Implementation of digital content seems to be widely misunderstood. You can’t just drop in a sophisticated digital program without a really good implementation program. Like with everything in education, it comes down to the person. If teachers are ill-equipped to use new programs, they will fall back on traditional teaching methods.
Implementation is a long game. To successfully introduce a program, you need a multi-year plan for professional development and support for your teachers. If we use the SAMR Model as a measuring stick, I think that most teachers are still at the Substitution level. At this stage, with all the technology available, we should at least be working at Modification – ‘Tech allows for significant redesign’. I don’t think this is happening mainly because teachers do not have sufficient time during the day to explore the tools already out there that would allow them to transform their use of technology.
In Canada, teachers spend an average of 800 hours in the classroom per year. In contrast, Japanese teachers spend 600 hours in the classroom (Education at a Glance 2014: OECD Indicators). The Stanford Center for Opportunity Policy in Education suggests that teachers need at least 10 days a year be set aside for in-school teacher training supported by coaches and mentors. In Sweden, teachers are allocated 15 days or 6% of a teacher’s total working time to professional development (How High-Achieving Countries Develop Great Teachers, August 2010).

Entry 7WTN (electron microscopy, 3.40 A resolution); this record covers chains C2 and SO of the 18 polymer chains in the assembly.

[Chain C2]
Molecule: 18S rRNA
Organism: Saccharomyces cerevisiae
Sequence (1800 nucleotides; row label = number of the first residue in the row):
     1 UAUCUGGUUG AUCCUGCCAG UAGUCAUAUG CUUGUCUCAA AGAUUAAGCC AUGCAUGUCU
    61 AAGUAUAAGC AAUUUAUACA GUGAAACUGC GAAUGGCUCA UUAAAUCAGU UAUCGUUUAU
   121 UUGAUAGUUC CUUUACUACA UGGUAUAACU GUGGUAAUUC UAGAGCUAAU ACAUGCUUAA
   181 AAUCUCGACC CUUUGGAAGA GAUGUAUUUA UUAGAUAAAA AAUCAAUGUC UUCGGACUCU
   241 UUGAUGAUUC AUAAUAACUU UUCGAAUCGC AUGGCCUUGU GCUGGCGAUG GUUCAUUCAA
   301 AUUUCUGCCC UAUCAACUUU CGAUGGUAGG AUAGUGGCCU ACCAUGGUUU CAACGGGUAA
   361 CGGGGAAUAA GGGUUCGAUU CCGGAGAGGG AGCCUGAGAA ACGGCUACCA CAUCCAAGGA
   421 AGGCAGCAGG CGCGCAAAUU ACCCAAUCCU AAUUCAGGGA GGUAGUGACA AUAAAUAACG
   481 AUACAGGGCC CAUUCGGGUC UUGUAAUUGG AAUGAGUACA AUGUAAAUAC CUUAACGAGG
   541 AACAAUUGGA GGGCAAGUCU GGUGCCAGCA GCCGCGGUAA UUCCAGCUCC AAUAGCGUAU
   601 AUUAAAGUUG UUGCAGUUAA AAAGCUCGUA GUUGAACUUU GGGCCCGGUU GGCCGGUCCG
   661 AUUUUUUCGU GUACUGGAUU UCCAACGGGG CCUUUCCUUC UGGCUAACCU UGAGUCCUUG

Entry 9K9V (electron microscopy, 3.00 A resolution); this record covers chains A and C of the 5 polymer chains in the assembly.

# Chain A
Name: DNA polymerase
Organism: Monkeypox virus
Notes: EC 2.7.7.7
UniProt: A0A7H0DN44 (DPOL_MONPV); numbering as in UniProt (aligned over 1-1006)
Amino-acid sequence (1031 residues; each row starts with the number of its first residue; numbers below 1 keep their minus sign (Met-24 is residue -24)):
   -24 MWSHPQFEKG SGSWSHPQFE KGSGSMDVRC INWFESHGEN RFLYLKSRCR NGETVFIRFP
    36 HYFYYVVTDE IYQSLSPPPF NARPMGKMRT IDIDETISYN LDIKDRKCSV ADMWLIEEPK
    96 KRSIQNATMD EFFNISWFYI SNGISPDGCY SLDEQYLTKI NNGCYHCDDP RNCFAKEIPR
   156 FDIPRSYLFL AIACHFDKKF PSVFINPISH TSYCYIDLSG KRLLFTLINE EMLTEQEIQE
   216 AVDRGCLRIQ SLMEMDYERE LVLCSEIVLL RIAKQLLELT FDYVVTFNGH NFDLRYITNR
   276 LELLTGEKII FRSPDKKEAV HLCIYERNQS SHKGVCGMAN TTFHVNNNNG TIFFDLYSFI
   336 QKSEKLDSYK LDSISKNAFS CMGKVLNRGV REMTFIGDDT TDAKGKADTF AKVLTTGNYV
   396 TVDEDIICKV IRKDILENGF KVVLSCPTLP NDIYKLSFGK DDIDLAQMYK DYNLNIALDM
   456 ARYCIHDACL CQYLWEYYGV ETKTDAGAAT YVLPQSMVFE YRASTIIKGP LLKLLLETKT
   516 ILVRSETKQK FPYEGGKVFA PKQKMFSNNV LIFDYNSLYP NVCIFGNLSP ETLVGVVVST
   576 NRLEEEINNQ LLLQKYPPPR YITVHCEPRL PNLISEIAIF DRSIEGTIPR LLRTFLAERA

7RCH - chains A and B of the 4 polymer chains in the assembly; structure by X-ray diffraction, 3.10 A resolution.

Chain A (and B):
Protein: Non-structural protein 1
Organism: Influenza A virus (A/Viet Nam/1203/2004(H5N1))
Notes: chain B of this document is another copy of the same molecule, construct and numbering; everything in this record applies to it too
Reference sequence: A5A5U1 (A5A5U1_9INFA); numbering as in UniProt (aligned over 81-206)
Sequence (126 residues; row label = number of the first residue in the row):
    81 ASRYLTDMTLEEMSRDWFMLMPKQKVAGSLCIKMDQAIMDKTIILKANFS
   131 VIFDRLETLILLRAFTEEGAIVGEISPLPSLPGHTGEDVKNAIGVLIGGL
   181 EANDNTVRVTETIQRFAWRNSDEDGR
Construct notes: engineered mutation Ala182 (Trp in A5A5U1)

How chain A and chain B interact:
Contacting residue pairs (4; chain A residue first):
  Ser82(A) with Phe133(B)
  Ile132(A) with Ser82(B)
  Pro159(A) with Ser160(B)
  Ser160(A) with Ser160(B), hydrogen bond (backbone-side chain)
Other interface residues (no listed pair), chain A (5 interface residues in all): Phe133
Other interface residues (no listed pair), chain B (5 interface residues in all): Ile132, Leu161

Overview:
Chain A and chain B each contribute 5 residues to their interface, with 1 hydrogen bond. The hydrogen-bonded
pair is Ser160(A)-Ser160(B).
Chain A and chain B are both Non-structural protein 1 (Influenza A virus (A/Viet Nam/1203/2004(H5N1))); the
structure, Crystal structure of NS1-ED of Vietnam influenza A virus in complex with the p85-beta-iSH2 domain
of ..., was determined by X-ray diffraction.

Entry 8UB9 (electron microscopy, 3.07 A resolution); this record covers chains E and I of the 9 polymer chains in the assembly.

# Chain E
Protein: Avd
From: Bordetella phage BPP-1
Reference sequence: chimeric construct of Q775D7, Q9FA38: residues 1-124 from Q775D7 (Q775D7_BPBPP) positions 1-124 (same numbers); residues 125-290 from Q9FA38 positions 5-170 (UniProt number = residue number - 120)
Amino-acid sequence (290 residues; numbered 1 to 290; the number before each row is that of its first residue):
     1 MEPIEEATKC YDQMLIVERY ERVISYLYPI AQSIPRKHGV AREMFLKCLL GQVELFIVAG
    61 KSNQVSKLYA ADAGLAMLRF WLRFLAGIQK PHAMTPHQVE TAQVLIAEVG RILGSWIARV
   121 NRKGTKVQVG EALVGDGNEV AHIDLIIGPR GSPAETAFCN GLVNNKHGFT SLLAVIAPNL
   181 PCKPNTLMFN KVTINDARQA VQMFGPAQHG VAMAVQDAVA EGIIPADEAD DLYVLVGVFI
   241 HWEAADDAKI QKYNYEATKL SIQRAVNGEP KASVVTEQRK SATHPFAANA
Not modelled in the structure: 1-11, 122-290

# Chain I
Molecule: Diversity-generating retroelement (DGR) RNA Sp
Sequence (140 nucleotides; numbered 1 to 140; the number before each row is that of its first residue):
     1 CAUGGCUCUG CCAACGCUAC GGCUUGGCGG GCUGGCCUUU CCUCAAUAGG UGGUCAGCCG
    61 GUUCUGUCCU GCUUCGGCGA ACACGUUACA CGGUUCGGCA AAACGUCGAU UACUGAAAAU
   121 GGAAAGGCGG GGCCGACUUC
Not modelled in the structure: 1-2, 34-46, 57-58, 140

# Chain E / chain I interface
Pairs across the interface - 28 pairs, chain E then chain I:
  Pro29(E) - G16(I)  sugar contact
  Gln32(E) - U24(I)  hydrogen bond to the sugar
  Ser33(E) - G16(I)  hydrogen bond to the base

Timely, well-supported PD might help us to move towards Modification and eventually, Redefinition.
As part of this process, it is really important your staff with excellent digital training resources. We are in the second year of a partnership with Atomic Learning. I consider this a great investment. You cannot ask your teachers to rely on YouTube or Google when they have questions on a variety of digital programs. They need sources of curated material delivered by professionals who are used to working with teachers. Atomic is not the only source for this professional learning, but for us, it’s works really well.
Discovery Education, especially in the United States and Great Britain is also providing excellent on-line and person-to-person PD. The personal touch, in my opinion is really important. Discovery spends a significant amount of time encouraging teachers to meet and share ideas. They also feature innovative teachers on their blogs through the DEN- Discovery Educators Network. The element of ‘teacher voice’ is a very important aspect of their approach to professional development.
Discovery Education puts a great emphasis on connecting with other educators
Pockets of innovation certainly do exist, but to me, the implementation of digital technology has been painfully slow. We seem to still be willing to invest in text and print resources rather than make the leap to digital texts and resources that allow for greater innovation and creativity.
The tools are certainly out there. They do require a significant financial commitment, but we need to move in a more deliberate fashion towards the adoption of these tools at a much more meaningful level.